2. A collapsible support adapted to hold a horned musical instrument in inverted upright position, said support comprising a vertical standard adapted to have the upper end thereof inserted upwardly into the horn of the inverted instrument, a plurality of foot members spaced angularly about the standard and pivotally connected at their inner ends to the lower end of the standard, said foot members being pivotable from a retracted position, in which they lie close alongside and generally parallel to the standard, to an extended position, in which they lie extended generally in the transverse plane containing the lower end of the standard, stop means at the lower end of the standard to retain the foot members in said extended position, a sleeve slidable along the standard, elongated spring members interposed between the sleeve and the foot members at locations spaced from the base of the standard, and means to retain the sleeve in a lowered position when the foot members are extended, the flowered position of the sleeve being such that the elongated spring members are resiliently bowed, the upper surface .of said bowed spring members serving to support the lower bell surface of the horn of an inverted musical instrument.
3. A collapsible support as defined in claim 2, said support comprising bracing means disposed adjacent the upper end of the standard and adapted to engage the surface of an inner part of the horn of the instrument when the outer end portion of the horn rests upon said elongated spring members.
4. A collapsible support as defined in claim 3, wherein the leaf spring members are pivotally connected to the foot members, and the connections between the upper ends of the leaf spring members and the sleeve are such that, when the sleeve is in its lowered position, the leaf spring members are bowed inwardly.
5. A collapsible support as dened in claim 3, wherein the bracing means comprises a plurality of elongated spring fingers attached to the standard and angularly spaced thereabout.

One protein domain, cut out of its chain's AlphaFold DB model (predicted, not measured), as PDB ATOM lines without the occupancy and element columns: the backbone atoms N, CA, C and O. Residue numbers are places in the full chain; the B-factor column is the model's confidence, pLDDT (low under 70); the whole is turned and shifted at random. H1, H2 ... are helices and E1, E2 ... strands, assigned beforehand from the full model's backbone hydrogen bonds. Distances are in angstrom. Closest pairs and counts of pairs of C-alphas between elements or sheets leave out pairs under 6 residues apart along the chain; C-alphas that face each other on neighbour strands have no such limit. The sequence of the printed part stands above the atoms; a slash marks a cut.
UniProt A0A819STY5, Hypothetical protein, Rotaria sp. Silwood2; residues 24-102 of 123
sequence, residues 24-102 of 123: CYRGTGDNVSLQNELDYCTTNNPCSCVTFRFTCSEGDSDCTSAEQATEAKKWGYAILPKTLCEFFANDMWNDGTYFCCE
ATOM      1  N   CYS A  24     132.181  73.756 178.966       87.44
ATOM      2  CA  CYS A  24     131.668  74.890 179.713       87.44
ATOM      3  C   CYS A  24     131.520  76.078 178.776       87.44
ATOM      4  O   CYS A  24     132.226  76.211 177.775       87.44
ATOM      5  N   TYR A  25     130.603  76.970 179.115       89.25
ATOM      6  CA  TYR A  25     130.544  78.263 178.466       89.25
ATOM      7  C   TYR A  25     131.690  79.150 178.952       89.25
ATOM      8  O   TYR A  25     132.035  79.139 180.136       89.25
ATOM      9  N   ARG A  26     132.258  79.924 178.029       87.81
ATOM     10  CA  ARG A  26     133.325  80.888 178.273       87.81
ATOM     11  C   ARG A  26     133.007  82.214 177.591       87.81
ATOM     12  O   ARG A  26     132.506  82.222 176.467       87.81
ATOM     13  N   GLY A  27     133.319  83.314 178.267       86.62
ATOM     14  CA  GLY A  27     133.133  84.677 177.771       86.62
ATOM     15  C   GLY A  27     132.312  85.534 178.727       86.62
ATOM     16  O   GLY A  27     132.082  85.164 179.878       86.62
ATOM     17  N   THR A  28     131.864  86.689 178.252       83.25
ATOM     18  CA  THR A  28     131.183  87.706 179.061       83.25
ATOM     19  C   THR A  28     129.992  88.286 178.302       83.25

6. A collapsible support as defined in claim 5, wherein the spring fingers are collapsible radially inwardly of the standard, and the sleeve at least partially overlies the spring fingers to collapse them when the sleeve is raised to collapse the foot members.
7. A collapsible support as dened in claim 6, wherein the spring fingers have a soft resilient coating on their outer surfaces, such coating having a relatively high c oeicient of friction, whereby to serve frictionally to retard the sleeve from downward movement when it is in its upper, stand-collapsed, position.
8. A collapsible support as defined in claim 2, wherein the stop means retains the foot members in their fully extended, substantially unloaded, position in which they extend downwardly past a plane transverse to the standard at a small angle with respect to such plane, such foot member being free to pivot upwardly with respect to the standard in response to the imposition of a force thereto which overpowers its respective leaf spring member.
9. A collapsible support as defined in claim 8, wherein said stop means acting between the standard and the foot members are disposed at the pivotal connection between the standard and the foot members.
References Cited in the file of this patent UNITED STATES PATENTS 1,043,530 Millar Nov. 5, 1912 1,268,363 Lamont June 4, 1918 FOREIGN PATENTS 93,140 Sweden Oct. 31, 1938